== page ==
One of the problems today is the polarisation of society and the dogmatic nature of the extremes. This is never more evident on social media, especially so in the wake of events such as the shooting in Christchurch on Friday.
I follow twitter pretty avidly, and though I sometimes wonder why it’s because I’ll occasionally come across a piece of news or information, or a perspective, unavailable elsewhere. Our news services are anodyne these days and the reality is if you really want the full scope of news around the world you have to go underground. For me that’s the great value of twitter – it’s a way in to news you wouldn’t otherwise see. Unfortunately you need to deal with the ratbag views and general shoutiness.
It’s never more shouty – or feral or rabid – than after some event of consequence. As I generally follow those I’m more sympathetic with much of what I see generally accords with my politics, though I’m exposed to the other side to. Even though most of the views expressed are in the same neighbourhood as mine oftentimes I am left bemused by the tone and the violence with which those views are held. This is a problem.
I’m known as a man who knows his own mind and who has some strong opinions, but I also hope that I’m a reasonable man. By reasonable I mean I’m willing to listen and consider alternative views and will discourse absent of anger. That doesn’t mean I won’t express the occasional scathing opinion, but I’m well aware that I’m not going to change anyone’s opinion by getting shouty and aggressive.
This is the issue, however. There’s a lot of shouty and aggressive language. It’s clear that people don’t care what others think. They’re not interested in understanding the broader picture, and certainly not in debating an issue. The person they take issue with is an enemy they despise. The point is shouting louder than the person opposed to you.
I find this deeply dismaying. It’s dispiriting to read these exchanges because nothing is ever advanced. That’s the dogmatic nature of the views. If you don’t agree with me then you’re the enemy. Lost in this is any sophistication or nuance, and with that any possibility of coming to terms with a person or situation. Nothing can be achieved unless we seek understanding, and nothing resolved until we find an answer that doesn’t involve belligerence or abuse.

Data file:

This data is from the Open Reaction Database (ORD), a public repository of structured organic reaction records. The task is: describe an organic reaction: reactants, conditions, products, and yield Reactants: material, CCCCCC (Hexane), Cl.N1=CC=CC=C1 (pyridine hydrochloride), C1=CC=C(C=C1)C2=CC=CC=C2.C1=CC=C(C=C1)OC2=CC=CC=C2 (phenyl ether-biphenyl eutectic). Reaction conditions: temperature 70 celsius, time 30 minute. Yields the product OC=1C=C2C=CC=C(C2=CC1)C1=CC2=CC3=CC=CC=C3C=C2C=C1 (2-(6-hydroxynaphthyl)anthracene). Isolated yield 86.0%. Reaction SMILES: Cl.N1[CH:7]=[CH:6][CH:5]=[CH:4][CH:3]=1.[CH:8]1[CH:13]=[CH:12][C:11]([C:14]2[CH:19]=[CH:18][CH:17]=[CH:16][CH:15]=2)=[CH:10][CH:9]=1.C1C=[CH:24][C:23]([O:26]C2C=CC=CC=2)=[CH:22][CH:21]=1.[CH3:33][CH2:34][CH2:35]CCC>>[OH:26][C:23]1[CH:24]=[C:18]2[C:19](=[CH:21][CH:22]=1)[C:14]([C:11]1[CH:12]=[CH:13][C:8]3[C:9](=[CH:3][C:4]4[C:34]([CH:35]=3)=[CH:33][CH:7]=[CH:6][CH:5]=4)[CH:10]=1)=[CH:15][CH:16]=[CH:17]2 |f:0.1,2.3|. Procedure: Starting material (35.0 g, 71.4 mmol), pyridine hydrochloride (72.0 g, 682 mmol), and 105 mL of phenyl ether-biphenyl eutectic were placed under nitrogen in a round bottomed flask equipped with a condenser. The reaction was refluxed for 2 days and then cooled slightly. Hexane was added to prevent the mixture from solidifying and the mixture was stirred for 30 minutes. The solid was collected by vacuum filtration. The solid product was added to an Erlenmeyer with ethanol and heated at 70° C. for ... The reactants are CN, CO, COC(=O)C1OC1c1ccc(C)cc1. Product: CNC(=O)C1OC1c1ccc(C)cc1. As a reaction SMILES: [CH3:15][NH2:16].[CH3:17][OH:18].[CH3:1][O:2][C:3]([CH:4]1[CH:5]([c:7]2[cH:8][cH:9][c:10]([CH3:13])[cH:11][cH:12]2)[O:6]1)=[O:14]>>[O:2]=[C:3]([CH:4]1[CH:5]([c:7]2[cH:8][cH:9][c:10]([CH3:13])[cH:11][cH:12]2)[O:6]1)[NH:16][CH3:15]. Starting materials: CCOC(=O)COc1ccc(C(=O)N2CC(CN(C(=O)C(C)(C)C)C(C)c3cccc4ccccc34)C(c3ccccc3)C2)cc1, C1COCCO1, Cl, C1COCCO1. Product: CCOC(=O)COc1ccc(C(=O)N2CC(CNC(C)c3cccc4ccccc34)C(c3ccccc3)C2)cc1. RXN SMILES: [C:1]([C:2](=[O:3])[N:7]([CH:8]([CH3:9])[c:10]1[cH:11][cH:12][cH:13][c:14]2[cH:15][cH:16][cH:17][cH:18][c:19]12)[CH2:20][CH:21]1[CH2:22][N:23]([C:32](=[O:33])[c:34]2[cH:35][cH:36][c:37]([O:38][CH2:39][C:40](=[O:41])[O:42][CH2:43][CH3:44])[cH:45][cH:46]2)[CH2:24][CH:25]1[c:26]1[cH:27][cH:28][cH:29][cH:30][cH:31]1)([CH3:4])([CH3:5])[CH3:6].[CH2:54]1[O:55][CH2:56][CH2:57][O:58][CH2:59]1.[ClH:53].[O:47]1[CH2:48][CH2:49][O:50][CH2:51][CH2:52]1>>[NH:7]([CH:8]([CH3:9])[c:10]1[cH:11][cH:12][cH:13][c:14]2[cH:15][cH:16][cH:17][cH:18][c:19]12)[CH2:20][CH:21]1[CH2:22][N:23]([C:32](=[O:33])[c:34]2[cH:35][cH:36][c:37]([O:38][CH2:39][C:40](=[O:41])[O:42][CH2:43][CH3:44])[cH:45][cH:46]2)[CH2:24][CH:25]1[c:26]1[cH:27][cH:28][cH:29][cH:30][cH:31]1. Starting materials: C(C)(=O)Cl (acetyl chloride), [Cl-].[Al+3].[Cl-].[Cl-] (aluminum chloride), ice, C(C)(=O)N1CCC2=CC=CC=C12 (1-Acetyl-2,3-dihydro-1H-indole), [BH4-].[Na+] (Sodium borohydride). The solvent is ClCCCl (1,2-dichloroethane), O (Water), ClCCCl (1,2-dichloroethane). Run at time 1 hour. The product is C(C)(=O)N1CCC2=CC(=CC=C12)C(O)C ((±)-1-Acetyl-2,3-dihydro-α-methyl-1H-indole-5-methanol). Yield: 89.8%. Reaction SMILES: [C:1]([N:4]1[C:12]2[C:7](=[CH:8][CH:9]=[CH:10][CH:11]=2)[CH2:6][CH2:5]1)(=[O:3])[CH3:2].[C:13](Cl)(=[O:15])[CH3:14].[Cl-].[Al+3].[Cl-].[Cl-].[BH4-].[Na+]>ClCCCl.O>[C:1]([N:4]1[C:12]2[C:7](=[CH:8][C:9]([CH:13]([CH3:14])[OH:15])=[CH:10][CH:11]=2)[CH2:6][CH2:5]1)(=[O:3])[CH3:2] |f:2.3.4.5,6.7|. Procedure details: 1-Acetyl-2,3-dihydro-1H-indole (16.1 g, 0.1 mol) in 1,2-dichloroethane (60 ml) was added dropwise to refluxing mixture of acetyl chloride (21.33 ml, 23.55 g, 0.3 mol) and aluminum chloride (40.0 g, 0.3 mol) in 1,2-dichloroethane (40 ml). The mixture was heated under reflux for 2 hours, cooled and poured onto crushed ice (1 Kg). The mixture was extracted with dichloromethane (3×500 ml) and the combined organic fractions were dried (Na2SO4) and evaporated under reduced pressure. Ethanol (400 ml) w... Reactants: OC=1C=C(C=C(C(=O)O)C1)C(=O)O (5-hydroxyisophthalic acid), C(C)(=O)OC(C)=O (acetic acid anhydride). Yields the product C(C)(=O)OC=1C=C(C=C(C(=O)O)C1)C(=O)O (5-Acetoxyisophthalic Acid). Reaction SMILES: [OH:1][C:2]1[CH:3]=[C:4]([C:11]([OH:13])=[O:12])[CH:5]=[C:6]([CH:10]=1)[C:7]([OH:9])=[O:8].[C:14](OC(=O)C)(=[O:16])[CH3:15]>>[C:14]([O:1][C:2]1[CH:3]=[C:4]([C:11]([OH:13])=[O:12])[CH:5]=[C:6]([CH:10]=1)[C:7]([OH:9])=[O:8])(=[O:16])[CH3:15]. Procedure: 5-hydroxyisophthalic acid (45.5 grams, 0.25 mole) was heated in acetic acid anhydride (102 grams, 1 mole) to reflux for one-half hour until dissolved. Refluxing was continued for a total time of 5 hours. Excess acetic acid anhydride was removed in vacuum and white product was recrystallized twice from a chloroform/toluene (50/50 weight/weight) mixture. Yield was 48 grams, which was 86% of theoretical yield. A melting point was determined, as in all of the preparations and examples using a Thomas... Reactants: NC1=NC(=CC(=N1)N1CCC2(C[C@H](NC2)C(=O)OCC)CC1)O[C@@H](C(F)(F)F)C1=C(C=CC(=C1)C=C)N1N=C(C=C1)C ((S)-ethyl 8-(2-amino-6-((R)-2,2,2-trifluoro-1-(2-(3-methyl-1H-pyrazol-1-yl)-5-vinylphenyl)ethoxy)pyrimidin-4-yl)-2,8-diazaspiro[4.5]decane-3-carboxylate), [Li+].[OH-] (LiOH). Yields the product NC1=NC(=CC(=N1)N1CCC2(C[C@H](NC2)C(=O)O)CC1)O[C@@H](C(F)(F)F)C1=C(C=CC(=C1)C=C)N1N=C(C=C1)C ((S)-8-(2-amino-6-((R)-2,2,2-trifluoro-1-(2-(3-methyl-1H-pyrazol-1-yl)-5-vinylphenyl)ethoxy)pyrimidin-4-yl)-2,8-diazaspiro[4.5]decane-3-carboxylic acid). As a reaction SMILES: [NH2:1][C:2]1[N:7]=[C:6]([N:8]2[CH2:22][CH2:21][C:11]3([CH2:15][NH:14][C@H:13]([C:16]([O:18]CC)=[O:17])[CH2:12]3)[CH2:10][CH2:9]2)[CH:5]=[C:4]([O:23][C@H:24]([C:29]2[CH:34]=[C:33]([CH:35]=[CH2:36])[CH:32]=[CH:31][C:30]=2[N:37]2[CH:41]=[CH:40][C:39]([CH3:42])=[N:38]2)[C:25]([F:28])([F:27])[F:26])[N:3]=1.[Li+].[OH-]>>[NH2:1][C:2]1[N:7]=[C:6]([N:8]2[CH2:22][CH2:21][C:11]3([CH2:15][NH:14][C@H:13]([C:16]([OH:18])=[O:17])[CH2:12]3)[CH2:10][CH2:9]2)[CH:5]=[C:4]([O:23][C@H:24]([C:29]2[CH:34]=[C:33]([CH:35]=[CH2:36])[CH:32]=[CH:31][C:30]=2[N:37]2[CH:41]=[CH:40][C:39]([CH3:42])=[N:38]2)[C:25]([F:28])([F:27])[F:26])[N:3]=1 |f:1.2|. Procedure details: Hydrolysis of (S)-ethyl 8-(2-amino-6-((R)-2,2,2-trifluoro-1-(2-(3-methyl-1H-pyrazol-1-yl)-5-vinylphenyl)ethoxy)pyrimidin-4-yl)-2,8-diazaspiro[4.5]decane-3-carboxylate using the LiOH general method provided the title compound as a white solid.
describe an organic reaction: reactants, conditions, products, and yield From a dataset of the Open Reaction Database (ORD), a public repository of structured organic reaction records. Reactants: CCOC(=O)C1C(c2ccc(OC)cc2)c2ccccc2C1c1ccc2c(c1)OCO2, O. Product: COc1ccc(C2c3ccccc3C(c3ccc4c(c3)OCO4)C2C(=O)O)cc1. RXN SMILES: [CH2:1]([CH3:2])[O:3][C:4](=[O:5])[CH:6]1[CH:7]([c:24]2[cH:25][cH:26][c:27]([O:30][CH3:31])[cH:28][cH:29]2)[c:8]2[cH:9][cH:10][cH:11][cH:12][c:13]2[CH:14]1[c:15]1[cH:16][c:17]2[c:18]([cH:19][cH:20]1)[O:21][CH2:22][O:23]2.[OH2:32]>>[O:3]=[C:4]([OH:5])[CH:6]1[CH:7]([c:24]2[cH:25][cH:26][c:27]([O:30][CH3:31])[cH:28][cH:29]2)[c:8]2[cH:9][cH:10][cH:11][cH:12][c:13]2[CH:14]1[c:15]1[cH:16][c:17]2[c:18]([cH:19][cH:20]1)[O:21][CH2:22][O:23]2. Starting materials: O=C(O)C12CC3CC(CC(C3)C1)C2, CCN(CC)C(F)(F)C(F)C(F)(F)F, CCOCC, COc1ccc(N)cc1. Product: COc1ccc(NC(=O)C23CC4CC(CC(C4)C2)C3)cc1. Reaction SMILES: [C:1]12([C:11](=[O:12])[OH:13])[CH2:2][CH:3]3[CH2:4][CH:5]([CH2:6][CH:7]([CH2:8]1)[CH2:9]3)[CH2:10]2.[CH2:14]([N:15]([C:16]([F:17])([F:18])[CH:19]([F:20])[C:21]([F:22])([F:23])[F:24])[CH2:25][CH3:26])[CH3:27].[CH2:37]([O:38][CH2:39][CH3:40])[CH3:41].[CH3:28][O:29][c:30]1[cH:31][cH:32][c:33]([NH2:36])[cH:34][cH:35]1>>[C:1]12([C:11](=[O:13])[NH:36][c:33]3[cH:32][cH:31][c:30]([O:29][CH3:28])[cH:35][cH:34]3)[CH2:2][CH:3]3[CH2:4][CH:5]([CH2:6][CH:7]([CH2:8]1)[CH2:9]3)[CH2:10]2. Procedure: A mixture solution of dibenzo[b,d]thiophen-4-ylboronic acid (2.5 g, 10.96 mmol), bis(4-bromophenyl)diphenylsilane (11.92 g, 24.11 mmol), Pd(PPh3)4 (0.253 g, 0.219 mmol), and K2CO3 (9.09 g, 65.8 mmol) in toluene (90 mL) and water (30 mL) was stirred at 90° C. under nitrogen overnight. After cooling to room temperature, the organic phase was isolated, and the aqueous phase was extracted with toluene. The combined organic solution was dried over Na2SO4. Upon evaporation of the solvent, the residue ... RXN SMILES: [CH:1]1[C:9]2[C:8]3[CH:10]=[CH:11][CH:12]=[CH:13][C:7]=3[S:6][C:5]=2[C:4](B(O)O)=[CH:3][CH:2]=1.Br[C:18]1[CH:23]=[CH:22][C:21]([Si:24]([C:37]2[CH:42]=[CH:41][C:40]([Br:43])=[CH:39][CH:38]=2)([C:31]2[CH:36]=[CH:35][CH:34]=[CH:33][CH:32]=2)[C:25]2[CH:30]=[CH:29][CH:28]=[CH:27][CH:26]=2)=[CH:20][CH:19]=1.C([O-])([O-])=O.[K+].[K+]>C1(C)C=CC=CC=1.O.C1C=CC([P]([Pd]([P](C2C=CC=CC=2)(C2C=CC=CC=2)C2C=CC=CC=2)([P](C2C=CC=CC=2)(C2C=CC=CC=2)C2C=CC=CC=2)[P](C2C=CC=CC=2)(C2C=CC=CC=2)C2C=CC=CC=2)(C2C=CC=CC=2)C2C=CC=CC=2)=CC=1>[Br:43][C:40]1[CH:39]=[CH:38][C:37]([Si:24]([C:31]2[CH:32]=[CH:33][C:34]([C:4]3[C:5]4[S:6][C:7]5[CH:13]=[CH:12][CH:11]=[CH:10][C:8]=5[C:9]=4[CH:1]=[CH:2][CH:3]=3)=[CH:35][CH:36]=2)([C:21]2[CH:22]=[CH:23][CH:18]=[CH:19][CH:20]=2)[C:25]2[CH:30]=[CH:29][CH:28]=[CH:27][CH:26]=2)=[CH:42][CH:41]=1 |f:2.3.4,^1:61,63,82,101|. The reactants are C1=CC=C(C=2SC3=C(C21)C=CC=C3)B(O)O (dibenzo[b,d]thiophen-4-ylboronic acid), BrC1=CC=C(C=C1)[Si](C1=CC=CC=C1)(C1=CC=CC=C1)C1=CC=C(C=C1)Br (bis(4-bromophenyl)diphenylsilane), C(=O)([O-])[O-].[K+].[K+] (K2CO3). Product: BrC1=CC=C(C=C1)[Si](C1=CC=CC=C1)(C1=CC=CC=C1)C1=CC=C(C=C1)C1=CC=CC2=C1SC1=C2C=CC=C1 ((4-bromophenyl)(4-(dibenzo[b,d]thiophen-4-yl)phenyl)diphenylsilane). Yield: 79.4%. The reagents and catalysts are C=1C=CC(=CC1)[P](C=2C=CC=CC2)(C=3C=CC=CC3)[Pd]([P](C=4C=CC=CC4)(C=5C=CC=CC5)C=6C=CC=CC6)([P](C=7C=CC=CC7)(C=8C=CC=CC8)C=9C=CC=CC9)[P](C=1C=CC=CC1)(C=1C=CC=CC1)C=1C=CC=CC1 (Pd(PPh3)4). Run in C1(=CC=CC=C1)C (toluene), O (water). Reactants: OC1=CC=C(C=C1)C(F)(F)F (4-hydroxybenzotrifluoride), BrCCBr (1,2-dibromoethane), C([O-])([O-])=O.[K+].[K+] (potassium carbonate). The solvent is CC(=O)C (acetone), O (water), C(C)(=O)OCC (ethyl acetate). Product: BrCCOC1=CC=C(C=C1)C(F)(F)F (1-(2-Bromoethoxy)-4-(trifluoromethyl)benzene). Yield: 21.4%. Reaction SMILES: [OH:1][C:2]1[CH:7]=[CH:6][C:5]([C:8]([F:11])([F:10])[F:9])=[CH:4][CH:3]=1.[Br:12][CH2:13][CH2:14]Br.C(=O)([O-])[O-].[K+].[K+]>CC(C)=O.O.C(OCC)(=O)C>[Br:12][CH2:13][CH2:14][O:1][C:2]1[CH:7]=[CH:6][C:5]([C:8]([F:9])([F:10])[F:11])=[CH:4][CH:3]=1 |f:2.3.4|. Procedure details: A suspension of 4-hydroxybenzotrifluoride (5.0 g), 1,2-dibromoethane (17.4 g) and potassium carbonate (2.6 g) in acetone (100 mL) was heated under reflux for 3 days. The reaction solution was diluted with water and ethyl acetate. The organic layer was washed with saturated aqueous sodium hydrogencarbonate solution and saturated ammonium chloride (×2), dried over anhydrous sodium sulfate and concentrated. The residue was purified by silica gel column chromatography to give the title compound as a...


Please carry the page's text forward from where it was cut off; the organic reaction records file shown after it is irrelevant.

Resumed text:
You might say to me, but how can you be balanced when it comes to events like in Christchurch? Naturally, I’m like most people, I’m horrified and angry and – of course – there can be no defence of what happened. It happened though, it’s a fact, and I’m interested in why it happened. My views are polarised on this too, but my ears are open to understand better. It’s easy to vilify these terrorists as some kind of cypher, but the fact of the matter is until last week they were a just another person. I can heap scorn and abuse upon his head, and on those sympathetic to his views – and I do – but to reduce them to mere symbols undermines our capacity to decipher motive and cause.
In this battle between there’s a lot of collateral damage. More moderate voices are caught in the crossfire. There have been several instances of this over the last few days, but one particularly is instructive.
By and large most people supported eggboy’s actions in smashing the egg against Anning’s skull. I’m one of them. In fact, I reckon it’s one of the best forms civil disobedience/protest I’ve seen for many a day. There were some though who questioned the act. These were moderate, generally reasonable people as horrified as the rest of us by what happened in Christchurch. Their opinion was that we shouldn’t be encouraging ‘violence’ on public officials, no matter how deserved. Now it’s ridiculous to suggest any equivalence between acts, and I would argue that the alleged violence of the eggboy was anything but. I understand their point, however, even if I strongly disagree with it.
I’m happy for them to have their opinion. I don’t demand agreement. I don’t expect everyone to believe as I do. Democracy, after all, is about the right to have different opinions – and the difference in their opinions really is pretty innocuous. Or so you would think. And yet any who ventured to share this opinion were buried beneath an avalanche of abuse and ridicule way out of proportion to the act. Their words were twisted into a kind of apologia for Anning and, worse still, as some kind of support. It was totally unreasonable, but that sums up a lot of twitter at least – generally unreasoning.
There is one person I follow with whom I exchanged some friendly opinions and byplay early days. In more recent times I can’t bring myself to interact with her. This is an intelligent and otherwise compassionate person but, one could argue, over-engaged and rigid with dogma. There’s not an issue she won’t comment on serially. She must post hundreds of tweets every day. When things are normal so is she, but then there are issues that trigger her, and events which lay bare the raw anger inside, for that is what it is. It’s ugly to watch, like a bully who won’t stop teasing and harassing and abusing. This is what it’s like, a feral pile-in whenever someone holds an opposing view.
This is someone I liked, but this is way unhealthy. Let it go, take a breath, think twice. There’s probably some impulsion to express those red hot opinions, but ask yourself why. The world isn’t about to be changed by you ridiculing someone.
This is how it is though for many – the burning need to express outrage. Was it ever so, or has social media enabled this? There’s no scale, it’s either zero or 100kmh. I may be old school, but I can’t understand, and can’t believe we can ever become an integrated society until we begin to come together.